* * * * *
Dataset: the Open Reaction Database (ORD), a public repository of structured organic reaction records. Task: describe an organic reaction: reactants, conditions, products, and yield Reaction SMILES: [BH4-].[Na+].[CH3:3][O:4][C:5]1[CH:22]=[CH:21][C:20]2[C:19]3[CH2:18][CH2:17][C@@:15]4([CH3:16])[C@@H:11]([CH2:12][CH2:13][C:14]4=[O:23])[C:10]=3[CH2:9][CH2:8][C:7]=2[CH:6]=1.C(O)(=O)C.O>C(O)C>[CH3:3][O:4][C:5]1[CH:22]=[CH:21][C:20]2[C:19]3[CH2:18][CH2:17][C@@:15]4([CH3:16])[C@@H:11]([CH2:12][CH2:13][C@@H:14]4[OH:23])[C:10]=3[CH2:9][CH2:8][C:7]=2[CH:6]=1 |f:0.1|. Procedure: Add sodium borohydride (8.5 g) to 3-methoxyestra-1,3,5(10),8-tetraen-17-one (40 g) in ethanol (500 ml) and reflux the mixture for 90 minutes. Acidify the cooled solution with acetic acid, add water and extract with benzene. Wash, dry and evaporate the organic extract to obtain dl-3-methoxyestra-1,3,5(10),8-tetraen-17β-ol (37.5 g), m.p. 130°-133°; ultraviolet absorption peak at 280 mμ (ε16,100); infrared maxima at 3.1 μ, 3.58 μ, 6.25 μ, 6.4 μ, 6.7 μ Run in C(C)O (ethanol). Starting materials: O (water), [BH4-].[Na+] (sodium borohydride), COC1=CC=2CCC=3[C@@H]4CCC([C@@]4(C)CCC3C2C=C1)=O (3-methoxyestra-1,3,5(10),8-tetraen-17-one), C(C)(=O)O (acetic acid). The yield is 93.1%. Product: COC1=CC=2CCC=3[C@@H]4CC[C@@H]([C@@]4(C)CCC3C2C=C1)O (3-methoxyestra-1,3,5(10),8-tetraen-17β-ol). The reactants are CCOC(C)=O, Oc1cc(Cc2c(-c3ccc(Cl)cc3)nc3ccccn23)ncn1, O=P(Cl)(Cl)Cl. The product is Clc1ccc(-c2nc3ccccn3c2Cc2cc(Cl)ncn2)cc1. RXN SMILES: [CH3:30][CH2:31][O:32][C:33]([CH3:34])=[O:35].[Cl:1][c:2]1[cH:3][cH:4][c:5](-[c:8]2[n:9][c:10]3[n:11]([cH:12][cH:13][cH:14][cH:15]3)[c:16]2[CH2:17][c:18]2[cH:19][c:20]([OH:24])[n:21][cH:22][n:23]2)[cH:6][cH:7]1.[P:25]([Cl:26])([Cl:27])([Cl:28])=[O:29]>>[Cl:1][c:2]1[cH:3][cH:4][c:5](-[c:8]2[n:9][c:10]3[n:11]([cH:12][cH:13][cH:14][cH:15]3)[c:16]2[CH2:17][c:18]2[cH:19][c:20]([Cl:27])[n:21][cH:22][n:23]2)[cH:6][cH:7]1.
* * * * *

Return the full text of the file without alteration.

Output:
Dataset: the Open Reaction Database (ORD), a public repository of structured organic reaction records. Task: describe an organic reaction: reactants, conditions, products, and yield Reaction SMILES: [BH4-].[Na+].[CH3:3][O:4][C:5]1[CH:22]=[CH:21][C:20]2[C:19]3[CH2:18][CH2:17][C@@:15]4([CH3:16])[C@@H:11]([CH2:12][CH2:13][C:14]4=[O:23])[C:10]=3[CH2:9][CH2:8][C:7]=2[CH:6]=1.C(O)(=O)C.O>C(O)C>[CH3:3][O:4][C:5]1[CH:22]=[CH:21][C:20]2[C:19]3[CH2:18][CH2:17][C@@:15]4([CH3:16])[C@@H:11]([CH2:12][CH2:13][C@@H:14]4[OH:23])[C:10]=3[CH2:9][CH2:8][C:7]=2[CH:6]=1 |f:0.1|. Procedure: Add sodium borohydride (8.5 g) to 3-methoxyestra-1,3,5(10),8-tetraen-17-one (40 g) in ethanol (500 ml) and reflux the mixture for 90 minutes. Acidify the cooled solution with acetic acid, add water and extract with benzene. Wash, dry and evaporate the organic extract to obtain dl-3-methoxyestra-1,3,5(10),8-tetraen-17β-ol (37.5 g), m.p. 130°-133°; ultraviolet absorption peak at 280 mμ (ε16,100); infrared maxima at 3.1 μ, 3.58 μ, 6.25 μ, 6.4 μ, 6.7 μ Run in C(C)O (ethanol). Starting materials: O (water), [BH4-].[Na+] (sodium borohydride), COC1=CC=2CCC=3[C@@H]4CCC([C@@]4(C)CCC3C2C=C1)=O (3-methoxyestra-1,3,5(10),8-tetraen-17-one), C(C)(=O)O (acetic acid). The yield is 93.1%. Product: COC1=CC=2CCC=3[C@@H]4CC[C@@H]([C@@]4(C)CCC3C2C=C1)O (3-methoxyestra-1,3,5(10),8-tetraen-17β-ol). The reactants are CCOC(C)=O, Oc1cc(Cc2c(-c3ccc(Cl)cc3)nc3ccccn23)ncn1, O=P(Cl)(Cl)Cl. The product is Clc1ccc(-c2nc3ccccn3c2Cc2cc(Cl)ncn2)cc1. RXN SMILES: [CH3:30][CH2:31][O:32][C:33]([CH3:34])=[O:35].[Cl:1][c:2]1[cH:3][cH:4][c:5](-[c:8]2[n:9][c:10]3[n:11]([cH:12][cH:13][cH:14][cH:15]3)[c:16]2[CH2:17][c:18]2[cH:19][c:20]([OH:24])[n:21][cH:22][n:23]2)[cH:6][cH:7]1.[P:25]([Cl:26])([Cl:27])([Cl:28])=[O:29]>>[Cl:1][c:2]1[cH:3][cH:4][c:5](-[c:8]2[n:9][c:10]3[n:11]([cH:12][cH:13][cH:14][cH:15]3)[c:16]2[CH2:17][c:18]2[cH:19][c:20]([Cl:27])[n:21][cH:22][n:23]2)[cH:6][cH:7]1.